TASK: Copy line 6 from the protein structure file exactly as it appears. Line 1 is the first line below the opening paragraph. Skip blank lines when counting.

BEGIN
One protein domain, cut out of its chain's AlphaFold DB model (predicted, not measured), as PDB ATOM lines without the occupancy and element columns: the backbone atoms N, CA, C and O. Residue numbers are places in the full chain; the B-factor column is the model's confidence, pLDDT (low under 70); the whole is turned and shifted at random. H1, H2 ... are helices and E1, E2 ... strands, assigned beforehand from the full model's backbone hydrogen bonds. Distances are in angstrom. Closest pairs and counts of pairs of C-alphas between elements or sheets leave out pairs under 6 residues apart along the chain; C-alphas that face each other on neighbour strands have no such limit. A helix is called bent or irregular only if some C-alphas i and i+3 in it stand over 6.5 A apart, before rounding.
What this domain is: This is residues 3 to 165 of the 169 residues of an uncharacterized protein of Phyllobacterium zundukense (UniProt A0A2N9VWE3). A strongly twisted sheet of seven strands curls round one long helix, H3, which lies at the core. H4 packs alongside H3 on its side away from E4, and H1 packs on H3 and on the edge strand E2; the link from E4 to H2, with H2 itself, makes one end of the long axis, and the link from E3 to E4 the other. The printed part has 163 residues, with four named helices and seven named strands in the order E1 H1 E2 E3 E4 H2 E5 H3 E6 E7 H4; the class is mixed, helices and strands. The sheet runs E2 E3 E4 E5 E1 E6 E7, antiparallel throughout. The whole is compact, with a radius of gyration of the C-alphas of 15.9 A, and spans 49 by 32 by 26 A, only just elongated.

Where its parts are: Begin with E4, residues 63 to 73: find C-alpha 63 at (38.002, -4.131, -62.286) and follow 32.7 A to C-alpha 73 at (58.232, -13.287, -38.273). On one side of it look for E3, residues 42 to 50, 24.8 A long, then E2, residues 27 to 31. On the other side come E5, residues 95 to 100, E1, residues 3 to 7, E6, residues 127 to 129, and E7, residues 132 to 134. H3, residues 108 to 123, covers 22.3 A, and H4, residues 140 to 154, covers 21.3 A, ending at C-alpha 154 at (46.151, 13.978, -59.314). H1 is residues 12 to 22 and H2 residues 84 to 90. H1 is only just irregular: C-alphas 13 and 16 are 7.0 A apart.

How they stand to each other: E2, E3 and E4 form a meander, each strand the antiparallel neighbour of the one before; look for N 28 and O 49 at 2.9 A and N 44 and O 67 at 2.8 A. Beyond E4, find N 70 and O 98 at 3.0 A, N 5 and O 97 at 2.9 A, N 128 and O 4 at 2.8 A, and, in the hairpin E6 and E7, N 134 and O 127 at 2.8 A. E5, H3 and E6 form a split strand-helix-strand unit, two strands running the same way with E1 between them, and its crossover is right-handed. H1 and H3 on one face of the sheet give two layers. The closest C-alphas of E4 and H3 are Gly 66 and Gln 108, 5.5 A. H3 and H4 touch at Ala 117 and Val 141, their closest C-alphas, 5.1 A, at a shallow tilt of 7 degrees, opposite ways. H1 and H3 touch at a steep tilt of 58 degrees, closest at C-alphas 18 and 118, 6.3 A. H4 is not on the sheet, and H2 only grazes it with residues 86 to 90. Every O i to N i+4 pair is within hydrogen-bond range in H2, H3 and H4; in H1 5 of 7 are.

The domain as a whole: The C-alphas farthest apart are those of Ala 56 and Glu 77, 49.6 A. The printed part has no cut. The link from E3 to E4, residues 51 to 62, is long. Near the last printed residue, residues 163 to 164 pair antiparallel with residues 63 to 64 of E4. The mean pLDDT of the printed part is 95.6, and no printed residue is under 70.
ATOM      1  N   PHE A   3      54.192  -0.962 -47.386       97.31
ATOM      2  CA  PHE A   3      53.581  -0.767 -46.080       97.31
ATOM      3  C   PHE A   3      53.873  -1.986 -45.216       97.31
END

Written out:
ATOM      2  CA  PHE A   3      53.581  -0.767 -46.080       97.31